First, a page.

Differences Between Injection Molding and CNC Machining

Intro

When it comes to manufacturing a product, you might be torn between CNC machining and injection molding. Both of these are manufacturing methods, and they’re both valid options. Depending on your situation, one of these might be favorable over the other.

To better explain the differences between injection molding and CNC machining, we put together this guide. Each section will describe a comparison between the two manufacturing methods. We’ll also describe which option is better in each of the comparisons.

Overall Turnaround Time

If you need a thousand products delivered as soon as possible, you’ll want to use injection molding. Injection molding machines are seriously fast, and they can operate around the clock. It’s common for facilities to run them

 24/7 in dedicated plants. One of these machines can create one product in less than a minute, and it just keeps going.

With CNC machining, there’s a lot of human interfacing. Materials need to be loaded, programs need to be executed, and parts need to be rotated and centered. Even highly autonomous CNC machines will require a machinist to help along the way.

In addition, CNC machines are a lot slower than injection molding machines. The combination of these factors makes it the slower alternative.

The better option: Injection molding.

Materials Used

When it comes to injection molding, you’ll be choosing between different plastics to work with. The process requires a material that can melt, become moldable, then cool and harden into a solid part. Due to these constraints, you won’t be able to use metals, woods, or ceramics in injection molding — you can only use plastics.

CNC machining offers a wider variety of materials to choose from. In general, you can work with all of the same plastics used in injection molding, plus more. If you want to make a metal part, then CNC machining is your only option.

The better option: CNC machining.

Costs Per Unit

One of the biggest differences when it comes to full-scale production is the total cost. Most of the time, the cost per unit will go down as the order size goes up. In other words, as you order more parts, the total cost per part will be lower.

With injection molding, the cost savings are dramatic. This is because the upfront cost of the tooling becomes diluted as you order more parts. What might cost a dollar per unit for the first 100 parts can go down to a dime per part for the subsequent 10,000 parts.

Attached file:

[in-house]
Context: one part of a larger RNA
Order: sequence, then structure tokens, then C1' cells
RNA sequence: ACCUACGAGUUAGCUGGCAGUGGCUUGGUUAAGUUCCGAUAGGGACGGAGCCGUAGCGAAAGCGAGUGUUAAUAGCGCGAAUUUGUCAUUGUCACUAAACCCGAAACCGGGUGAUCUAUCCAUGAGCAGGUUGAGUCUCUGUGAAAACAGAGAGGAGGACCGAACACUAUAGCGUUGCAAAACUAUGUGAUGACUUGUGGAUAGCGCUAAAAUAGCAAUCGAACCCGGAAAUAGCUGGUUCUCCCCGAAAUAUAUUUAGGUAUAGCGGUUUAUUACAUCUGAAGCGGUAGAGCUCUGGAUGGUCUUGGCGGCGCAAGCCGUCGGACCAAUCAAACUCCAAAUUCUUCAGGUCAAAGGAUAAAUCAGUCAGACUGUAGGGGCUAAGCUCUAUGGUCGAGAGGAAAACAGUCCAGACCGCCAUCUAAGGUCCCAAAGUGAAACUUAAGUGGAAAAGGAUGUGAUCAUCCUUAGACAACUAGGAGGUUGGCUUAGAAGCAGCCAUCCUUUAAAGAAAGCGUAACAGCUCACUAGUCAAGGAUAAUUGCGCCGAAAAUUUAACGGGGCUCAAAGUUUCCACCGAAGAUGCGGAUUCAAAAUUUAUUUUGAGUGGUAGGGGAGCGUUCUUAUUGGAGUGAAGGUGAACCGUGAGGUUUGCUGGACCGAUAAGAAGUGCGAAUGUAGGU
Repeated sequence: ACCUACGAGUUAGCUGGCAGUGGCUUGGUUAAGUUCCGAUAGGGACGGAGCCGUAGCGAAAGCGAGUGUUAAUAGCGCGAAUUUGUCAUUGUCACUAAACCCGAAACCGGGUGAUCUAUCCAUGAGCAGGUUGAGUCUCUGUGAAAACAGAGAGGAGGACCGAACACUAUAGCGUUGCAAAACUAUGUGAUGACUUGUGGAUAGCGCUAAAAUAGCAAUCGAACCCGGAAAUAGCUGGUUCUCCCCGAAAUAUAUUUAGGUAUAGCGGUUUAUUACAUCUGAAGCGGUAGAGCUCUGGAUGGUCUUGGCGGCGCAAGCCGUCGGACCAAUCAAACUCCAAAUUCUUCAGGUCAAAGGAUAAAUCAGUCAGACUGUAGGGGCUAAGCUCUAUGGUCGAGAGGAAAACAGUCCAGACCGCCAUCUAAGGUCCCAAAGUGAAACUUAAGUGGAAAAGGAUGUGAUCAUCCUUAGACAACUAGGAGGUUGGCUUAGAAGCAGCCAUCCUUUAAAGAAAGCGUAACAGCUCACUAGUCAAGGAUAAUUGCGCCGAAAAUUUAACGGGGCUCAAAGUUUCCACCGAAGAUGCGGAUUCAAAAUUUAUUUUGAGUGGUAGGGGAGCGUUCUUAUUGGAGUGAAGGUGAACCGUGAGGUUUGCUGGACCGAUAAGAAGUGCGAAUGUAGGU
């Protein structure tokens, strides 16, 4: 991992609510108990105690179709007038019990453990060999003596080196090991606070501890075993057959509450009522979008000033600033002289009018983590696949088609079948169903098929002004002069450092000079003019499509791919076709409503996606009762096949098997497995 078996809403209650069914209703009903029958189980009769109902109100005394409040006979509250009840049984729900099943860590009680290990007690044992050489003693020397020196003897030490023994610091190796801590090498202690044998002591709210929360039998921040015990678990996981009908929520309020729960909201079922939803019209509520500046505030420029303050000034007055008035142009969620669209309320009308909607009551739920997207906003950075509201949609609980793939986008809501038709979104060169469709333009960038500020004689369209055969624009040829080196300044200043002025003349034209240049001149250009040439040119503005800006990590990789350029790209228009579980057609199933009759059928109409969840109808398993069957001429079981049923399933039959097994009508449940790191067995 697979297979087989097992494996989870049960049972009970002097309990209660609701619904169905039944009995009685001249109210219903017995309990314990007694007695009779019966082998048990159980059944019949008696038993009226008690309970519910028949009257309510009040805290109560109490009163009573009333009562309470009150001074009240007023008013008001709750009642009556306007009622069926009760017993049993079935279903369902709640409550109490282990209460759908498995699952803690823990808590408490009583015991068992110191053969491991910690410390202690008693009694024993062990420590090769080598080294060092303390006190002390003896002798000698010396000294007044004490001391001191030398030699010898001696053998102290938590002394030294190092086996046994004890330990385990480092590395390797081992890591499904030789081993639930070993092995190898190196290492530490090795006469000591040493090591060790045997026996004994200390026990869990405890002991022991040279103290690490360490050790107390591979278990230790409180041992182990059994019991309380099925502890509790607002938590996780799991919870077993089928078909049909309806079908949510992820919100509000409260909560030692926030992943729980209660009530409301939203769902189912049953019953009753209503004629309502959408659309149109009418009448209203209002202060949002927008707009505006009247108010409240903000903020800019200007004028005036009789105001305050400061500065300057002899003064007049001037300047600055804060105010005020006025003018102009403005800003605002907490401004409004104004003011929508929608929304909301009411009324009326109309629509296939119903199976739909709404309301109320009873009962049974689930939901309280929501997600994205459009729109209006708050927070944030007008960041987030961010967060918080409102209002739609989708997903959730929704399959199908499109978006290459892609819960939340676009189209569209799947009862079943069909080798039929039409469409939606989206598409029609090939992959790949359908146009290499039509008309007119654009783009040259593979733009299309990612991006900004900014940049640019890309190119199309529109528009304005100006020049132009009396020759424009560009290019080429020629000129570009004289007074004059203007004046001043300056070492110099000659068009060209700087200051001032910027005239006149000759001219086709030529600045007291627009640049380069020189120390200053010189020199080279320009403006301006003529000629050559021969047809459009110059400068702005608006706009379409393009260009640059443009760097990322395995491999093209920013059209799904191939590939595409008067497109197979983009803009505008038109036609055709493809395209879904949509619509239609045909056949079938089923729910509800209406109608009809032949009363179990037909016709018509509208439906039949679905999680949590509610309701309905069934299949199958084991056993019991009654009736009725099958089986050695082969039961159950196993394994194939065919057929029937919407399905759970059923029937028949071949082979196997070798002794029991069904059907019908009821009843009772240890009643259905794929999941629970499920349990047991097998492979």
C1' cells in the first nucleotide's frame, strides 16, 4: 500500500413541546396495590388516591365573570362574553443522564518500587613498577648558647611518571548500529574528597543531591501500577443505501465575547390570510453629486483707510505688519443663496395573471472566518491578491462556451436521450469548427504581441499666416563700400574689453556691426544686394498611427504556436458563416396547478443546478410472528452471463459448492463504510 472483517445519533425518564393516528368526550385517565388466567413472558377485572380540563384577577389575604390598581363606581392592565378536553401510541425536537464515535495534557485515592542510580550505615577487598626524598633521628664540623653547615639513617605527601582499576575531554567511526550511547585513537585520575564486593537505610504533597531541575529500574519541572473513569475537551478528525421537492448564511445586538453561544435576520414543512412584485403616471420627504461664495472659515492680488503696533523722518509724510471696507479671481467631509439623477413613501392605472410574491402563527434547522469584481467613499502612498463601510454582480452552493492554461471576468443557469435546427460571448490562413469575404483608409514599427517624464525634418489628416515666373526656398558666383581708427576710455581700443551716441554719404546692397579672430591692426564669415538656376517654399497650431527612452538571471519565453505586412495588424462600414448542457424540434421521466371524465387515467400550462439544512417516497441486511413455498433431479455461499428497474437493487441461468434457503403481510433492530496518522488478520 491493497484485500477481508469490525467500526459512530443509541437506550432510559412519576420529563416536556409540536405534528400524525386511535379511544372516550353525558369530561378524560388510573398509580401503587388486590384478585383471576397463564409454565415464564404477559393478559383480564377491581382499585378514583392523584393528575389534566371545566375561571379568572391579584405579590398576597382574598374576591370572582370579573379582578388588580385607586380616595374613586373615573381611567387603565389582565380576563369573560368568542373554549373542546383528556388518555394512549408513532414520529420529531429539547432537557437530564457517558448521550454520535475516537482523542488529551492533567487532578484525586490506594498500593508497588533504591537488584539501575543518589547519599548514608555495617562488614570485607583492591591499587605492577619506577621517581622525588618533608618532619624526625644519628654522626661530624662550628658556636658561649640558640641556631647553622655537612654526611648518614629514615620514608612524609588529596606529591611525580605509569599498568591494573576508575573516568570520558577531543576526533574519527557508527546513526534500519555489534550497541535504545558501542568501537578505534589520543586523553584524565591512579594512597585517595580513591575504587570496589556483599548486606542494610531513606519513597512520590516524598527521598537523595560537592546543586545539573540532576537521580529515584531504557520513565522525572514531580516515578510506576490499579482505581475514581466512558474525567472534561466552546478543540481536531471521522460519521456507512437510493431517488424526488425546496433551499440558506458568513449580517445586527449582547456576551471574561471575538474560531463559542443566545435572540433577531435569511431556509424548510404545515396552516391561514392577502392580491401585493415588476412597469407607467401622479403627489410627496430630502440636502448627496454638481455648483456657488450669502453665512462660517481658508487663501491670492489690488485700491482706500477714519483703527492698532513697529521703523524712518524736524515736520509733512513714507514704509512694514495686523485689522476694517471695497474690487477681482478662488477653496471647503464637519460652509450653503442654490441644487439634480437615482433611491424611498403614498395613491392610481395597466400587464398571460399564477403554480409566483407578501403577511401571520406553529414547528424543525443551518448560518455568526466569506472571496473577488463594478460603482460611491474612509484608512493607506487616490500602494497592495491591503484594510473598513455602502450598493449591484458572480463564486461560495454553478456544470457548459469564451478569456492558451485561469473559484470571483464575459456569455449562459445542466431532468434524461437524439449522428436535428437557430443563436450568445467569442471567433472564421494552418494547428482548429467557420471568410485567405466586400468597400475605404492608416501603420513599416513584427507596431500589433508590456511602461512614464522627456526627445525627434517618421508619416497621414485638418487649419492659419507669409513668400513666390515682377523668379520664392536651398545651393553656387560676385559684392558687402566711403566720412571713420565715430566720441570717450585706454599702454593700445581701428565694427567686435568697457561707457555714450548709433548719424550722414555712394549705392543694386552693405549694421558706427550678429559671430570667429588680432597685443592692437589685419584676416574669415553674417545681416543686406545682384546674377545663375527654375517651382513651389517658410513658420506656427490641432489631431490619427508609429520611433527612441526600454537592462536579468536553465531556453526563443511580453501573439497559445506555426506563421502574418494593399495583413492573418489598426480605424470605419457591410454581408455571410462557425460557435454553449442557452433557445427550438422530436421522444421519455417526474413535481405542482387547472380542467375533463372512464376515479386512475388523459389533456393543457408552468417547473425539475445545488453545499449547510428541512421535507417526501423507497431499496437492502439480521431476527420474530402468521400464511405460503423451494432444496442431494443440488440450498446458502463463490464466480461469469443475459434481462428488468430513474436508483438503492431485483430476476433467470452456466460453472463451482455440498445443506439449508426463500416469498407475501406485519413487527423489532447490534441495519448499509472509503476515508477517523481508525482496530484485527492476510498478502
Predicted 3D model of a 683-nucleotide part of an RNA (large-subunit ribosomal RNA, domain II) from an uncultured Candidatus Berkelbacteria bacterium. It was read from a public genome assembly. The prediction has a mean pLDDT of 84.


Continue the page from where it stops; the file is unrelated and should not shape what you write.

In this comparison, the overall cost per unit is a lot higher for CNC machining as batches get larger. This is due to the time it takes to machine a part in addition to some operational constraints (since machinists are involved). 

You might still get a discount as you order more parts since there’s less programming and startup time. Still, the savings pale in comparison. 

An injection molder can be run nearly autonomously and can run for days on end. As you get quotes for batches upwards of 100 units, you’ll see the real difference between CNC machining and injection molding.

For small batches of less than 10 parts, CNC machining will be less expensive. Remember, the tooling costs for injection molding only pay off as you make hundreds to thousands of parts.

The better option: CNC machining for small batches, injection molding for medium and large batches.

Total Volume of Production Runs

When it comes to production runs, the quantity will decide which of these two options is right for you. CNC machining can’t keep up with injection molding machines, so they’re typically used for smaller batches (less than 100, but ideally less than 50).

With injection molding, you can make millions of the same part annually as long as you replace the tooling as needed. CNC machines can only offer a fraction of that same throughput, largely due to the operating speed of CNC machines as compared to injection molding machines.

So, if you need thousands of the same part, you should stick to injection molding.

The better option: Injection molding.

Ability to Revise, Prototype, and Iterate Designs

The one big downside when it comes to injection molding is that the design is locked in once the tooling is made. After the mold is fabricated and fine-tuned, you can’t make any adjustments to it, which means your product will be unchanged.

With CNC machining, you can adjust the design repeatedly and keep creating new parts.

This means that CNC machining is a better alternative if you’re in the early stages of a design. You can fabricate a few units, test them, take a close look at the design, then change the design and try again. 

Injection molding should only be used on mature designs that aren’t going to change in the near future.

The better option: CNC machining.

Conclusion

Knowing more about these two manufacturing methods will help you save money and time in the future. For your upcoming project, make sure you have the right machine shop in your corner. You can trust our experts at Rapid Axis to deliver high-quality parts that are either injection molded or CNC machined.

Reach out to us today for a free quote and let us explain which method is right for your project.

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